Big Brother is watching you

Many apps on your Android device require the location function to be switched on in order to work at all, and the GPS is actually switched on by default. Google saves the recorded data clearly in a so-called “timeline” and each individual visited location is marked on Google Map. In other words, Google keeps a detailed record of how many places you have already been and records the movement pattern for each day.
This goes so far that a distinction is even made between the different means of transport such as local transport, walking, car and plane. In return, you get the service that you can not only view this information in the Google Timeline, but also edit it and add images.
 

 

It doesn't even stop at videos

Since Youtube is part of Google, you also know here what you as a user have been looking for on Youtube and, above all, which videos you have viewed. This may be very useful if you want to get back something that you once looked for or looked at. But information about you is also in the hands of better corporate databases.

Data access through installed apps

But other apps also want to access data - directly or in the background. Which these are and how many online services are linked to the Google account is listed here. Here you can see these applications for which you have already agreed to the link and which data these respective services can access.

Deletion of all collected data on Google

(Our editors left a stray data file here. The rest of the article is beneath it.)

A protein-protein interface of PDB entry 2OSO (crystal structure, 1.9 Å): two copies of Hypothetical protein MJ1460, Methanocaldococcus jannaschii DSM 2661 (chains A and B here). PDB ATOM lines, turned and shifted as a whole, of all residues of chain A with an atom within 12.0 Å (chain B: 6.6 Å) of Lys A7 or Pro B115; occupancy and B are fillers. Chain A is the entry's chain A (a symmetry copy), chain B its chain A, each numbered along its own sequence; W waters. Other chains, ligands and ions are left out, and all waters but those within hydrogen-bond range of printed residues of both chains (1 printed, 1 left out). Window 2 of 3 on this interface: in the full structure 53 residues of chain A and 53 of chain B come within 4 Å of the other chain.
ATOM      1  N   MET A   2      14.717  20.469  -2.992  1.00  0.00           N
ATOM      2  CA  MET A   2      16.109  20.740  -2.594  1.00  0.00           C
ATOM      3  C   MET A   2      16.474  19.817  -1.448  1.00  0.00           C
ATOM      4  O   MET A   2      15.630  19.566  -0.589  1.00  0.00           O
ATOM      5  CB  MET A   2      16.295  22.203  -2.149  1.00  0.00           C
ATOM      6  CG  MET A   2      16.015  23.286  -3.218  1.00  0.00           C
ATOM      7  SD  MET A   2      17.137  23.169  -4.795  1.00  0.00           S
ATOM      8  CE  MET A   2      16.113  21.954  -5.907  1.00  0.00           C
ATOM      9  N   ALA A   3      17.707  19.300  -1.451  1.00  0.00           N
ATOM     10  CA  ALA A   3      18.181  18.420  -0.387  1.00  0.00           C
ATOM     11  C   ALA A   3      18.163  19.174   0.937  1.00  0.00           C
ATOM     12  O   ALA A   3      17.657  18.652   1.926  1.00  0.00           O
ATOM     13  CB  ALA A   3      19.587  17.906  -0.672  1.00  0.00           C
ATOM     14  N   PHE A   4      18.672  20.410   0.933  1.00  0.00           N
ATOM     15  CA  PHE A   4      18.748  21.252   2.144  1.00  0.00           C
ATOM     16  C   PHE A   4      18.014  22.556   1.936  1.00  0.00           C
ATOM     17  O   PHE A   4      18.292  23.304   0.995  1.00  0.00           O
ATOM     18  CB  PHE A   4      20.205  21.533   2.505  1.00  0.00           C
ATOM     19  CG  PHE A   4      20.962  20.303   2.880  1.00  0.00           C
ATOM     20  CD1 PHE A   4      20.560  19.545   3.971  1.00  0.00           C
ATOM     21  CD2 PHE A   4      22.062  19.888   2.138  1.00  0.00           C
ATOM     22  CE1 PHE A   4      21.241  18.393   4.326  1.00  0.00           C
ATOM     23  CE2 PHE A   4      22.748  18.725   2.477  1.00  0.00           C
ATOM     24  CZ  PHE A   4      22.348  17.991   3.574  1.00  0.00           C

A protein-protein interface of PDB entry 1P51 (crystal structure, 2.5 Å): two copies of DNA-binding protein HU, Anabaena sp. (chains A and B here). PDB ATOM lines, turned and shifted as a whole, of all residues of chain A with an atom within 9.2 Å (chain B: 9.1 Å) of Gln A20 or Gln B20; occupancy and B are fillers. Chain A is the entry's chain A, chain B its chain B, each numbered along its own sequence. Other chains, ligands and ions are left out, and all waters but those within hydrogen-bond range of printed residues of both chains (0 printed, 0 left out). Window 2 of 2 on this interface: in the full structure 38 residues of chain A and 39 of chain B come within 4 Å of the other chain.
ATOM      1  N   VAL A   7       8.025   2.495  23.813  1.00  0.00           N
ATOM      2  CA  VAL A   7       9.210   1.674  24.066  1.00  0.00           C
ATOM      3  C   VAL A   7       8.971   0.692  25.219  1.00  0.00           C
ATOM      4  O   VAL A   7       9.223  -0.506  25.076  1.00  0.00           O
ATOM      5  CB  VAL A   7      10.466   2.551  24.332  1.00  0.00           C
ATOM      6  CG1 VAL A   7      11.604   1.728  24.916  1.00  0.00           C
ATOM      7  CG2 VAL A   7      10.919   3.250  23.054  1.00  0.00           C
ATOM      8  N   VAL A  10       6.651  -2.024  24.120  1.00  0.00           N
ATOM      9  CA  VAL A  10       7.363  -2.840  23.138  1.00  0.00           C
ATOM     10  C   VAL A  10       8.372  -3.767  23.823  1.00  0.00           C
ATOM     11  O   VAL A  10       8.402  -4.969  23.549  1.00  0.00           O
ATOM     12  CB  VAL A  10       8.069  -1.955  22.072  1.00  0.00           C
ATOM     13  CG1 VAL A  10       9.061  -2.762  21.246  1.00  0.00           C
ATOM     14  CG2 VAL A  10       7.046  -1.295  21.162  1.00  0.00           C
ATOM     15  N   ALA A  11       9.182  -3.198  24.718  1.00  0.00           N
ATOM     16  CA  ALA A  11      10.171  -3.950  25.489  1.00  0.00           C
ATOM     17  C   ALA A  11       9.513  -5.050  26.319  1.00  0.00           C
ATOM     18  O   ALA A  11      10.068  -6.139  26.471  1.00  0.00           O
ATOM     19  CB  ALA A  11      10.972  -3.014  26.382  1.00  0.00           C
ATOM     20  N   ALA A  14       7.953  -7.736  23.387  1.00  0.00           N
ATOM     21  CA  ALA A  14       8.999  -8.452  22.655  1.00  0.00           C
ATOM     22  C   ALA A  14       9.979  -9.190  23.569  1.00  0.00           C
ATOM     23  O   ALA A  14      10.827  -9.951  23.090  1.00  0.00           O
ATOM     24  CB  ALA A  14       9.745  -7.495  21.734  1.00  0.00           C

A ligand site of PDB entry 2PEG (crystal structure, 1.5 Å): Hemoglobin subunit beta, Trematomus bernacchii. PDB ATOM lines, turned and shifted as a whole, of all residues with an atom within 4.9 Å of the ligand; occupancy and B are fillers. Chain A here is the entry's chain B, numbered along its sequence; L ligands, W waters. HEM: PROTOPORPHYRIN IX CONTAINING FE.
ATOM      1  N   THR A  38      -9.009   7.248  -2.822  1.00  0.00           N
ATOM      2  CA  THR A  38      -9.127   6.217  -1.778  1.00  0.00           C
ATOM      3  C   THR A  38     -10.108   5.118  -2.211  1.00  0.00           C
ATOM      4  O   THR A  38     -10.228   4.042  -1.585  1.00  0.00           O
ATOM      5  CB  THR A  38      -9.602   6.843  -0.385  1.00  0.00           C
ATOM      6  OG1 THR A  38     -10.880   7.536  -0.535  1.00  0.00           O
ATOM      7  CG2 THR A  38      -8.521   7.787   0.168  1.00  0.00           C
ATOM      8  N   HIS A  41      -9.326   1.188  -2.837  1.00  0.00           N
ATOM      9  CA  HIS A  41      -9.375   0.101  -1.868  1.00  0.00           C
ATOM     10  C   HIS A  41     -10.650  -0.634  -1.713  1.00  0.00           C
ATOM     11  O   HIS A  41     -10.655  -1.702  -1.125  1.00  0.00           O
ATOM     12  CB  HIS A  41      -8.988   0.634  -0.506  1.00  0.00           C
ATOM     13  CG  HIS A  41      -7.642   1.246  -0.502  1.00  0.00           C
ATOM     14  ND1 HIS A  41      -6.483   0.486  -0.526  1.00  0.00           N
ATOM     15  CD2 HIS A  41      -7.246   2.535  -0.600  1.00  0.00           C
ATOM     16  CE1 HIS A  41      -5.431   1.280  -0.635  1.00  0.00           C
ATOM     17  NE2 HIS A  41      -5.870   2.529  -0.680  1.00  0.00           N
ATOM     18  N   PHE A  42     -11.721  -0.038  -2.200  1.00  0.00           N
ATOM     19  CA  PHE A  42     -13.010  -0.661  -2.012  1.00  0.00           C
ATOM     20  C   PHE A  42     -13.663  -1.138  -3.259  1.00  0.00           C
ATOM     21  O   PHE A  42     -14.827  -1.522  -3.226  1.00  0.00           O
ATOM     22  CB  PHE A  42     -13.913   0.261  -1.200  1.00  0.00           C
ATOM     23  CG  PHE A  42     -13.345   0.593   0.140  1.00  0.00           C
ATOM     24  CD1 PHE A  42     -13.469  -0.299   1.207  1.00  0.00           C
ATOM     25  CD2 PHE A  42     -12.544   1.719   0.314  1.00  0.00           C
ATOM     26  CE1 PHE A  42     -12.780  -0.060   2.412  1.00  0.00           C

However, it is also possible that you delete your data on Google. In general, you can initialize in the activity overview. Basically, the data can be deleted manually in every category for every app. The time period can be limited as desired:
Here you can delete all data from today, yesterday or from the last seven or 30 days. Alternatively, you can enter the period for which the data should be deleted from the activity history. In addition, there is also the option of only selecting individual services such as YouTube or GoogleMaps to delete the data.

Google now offers the automatic deletion function for the selected data. In this way, users can be sure that their data will be automatically deleted from Google's servers at regular intervals. You can choose between deletion after three months, 18 months or after 36 months. Google reserves enough time to process the collected data.
So if you do not want your data to be used for Google's business model, you cannot avoid short-term, regular and manual data deletion. Or you block the collection of data completely, with the consequence that some apps will no longer work.

Download of all collected data

In the meantime, Google also has to make all collected data available to its users. As you can see, you can select what you want to check or see here. Then select the method of transferring the export file and its frequency and the file archive type (.zip, .tgz) and the file size. Depending on the size of the file, it can take several hours to days to make it available for download.

You can view the data after unpacking with the on-board resources (mostly web browser) of your own operating system.